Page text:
Saturday, February 23, 2008

Temple Tax

Silver shekel, BMC Phoenicia, Tyre mint, 92 - 91 B.C.; obverse laureate head of Melqarth right, lion’s skin knotted around neck; reverse TUROUIERAS KAIASULOU (of Tyre the holy and inviolable), eagle l., r. foot on ship’s ram, palm frond behind, date EL (year 35) over club and palm frond l., D right, Phoenician kaph between legs. image © forumancientcoins.comThe Gospel of Matthew tells us that Jesus paid the temple tax. In Jesus' day, the denarius was the form of money used to pay Caesar, but the temple tax was paid with the drachma. Luke 20 tells us that the teachers of the law and the chief priests sent spies to watch Jesus. They asked Him,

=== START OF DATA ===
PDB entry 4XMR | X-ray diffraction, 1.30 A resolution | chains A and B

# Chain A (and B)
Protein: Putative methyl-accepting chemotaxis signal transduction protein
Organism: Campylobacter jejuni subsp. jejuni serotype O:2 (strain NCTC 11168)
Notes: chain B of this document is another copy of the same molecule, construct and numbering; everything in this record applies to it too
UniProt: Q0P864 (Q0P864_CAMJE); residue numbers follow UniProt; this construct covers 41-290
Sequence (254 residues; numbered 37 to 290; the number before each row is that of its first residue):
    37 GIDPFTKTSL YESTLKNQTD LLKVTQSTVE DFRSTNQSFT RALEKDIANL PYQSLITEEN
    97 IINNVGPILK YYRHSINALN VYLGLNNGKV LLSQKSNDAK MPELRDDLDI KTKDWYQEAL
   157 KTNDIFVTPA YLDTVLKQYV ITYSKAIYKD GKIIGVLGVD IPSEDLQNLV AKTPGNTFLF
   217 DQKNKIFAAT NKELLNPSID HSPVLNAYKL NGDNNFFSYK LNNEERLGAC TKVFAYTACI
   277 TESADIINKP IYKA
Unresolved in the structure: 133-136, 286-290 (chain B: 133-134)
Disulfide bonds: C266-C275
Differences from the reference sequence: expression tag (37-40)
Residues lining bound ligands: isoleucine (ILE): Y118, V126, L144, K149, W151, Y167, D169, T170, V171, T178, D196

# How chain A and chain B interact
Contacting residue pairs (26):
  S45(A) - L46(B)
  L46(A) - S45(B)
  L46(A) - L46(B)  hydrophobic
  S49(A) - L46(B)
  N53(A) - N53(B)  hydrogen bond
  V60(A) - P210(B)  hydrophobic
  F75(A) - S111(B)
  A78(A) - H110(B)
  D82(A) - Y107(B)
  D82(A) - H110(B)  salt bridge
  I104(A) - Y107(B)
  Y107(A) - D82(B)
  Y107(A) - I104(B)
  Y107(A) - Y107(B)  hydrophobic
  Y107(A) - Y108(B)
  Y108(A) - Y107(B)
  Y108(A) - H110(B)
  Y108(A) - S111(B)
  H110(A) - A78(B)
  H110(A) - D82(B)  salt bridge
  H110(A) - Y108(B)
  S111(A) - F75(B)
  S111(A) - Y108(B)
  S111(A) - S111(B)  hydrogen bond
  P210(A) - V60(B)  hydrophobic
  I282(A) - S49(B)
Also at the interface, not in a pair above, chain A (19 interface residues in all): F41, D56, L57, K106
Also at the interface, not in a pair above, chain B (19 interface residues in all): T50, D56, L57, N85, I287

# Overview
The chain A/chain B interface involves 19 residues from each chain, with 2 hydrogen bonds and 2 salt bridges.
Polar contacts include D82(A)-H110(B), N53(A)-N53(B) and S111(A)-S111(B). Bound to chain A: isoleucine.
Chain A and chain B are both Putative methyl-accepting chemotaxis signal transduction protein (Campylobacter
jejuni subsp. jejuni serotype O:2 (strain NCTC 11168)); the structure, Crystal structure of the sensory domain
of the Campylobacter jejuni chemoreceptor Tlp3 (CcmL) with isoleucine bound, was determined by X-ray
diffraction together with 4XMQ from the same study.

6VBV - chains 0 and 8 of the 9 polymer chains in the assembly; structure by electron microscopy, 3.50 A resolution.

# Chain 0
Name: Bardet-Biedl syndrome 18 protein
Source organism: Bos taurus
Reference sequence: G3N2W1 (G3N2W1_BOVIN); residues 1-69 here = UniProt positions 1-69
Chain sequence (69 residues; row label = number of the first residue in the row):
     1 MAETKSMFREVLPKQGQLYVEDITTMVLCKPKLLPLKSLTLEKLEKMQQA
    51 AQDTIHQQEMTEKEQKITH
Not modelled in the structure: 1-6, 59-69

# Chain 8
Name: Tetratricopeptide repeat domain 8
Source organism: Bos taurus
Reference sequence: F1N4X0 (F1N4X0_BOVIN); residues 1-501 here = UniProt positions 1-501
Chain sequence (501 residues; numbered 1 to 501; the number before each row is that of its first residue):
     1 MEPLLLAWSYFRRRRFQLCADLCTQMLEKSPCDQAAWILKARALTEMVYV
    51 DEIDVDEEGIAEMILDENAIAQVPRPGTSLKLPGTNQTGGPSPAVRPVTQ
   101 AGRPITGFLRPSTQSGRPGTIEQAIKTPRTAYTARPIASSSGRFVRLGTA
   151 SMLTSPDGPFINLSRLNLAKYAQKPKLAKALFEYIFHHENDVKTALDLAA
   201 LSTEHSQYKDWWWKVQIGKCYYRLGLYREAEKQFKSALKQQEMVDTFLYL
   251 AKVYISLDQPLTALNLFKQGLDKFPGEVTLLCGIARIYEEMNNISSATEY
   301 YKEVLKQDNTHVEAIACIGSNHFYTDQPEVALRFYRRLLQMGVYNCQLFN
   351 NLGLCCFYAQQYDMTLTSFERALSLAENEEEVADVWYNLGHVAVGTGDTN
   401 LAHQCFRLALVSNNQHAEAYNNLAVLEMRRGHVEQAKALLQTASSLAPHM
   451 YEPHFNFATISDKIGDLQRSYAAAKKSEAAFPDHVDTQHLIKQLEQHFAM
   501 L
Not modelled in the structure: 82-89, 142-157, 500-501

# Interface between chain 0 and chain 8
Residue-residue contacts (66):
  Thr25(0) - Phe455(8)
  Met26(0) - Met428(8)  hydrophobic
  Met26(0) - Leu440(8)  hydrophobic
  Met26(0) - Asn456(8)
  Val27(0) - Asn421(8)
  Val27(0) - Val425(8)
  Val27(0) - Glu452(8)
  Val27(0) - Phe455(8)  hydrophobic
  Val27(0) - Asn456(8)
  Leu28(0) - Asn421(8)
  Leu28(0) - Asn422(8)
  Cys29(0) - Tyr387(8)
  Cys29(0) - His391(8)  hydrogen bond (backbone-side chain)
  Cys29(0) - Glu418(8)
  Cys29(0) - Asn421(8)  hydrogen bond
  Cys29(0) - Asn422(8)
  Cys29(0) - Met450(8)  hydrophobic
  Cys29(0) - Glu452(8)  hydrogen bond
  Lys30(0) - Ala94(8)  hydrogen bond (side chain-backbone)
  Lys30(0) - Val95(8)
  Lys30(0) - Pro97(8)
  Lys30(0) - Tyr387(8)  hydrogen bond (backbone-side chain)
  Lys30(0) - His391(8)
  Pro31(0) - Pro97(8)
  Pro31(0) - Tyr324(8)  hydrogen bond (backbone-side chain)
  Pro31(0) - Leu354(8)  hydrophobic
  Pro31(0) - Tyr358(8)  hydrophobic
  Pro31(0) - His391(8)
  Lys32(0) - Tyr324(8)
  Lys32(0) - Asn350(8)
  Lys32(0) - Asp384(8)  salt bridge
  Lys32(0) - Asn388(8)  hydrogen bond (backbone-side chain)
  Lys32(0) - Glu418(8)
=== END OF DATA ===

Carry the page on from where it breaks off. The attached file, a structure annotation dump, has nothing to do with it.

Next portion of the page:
22 "Is it right for us to pay taxes to Caesar or not?" 23 He saw through their duplicity and said to them, 24 "Show me a denarius. Whose portrait and inscription are on it?"
Jesus asked to see a denarius and whose portrait and inscription were on it knowing that Caesar's portrait and inscription were on it, and He taught that it was right to uphold our witness as citizens of the communities where God has placed us.

In the time of Jesus, adult Jewish males (twenty years old or more) were required to pay a two-drachma tax each year, based upon the Old Testament Atonement Offering of Exodus 30:11-16, which was to be paid in the form of a half shekel (a weight of twenty gerahs or approximately 1/5 once or 6 grams). In Matthew's day, after the temple was destroyed this tax remained, but the tax was to be paid to the Roman government.


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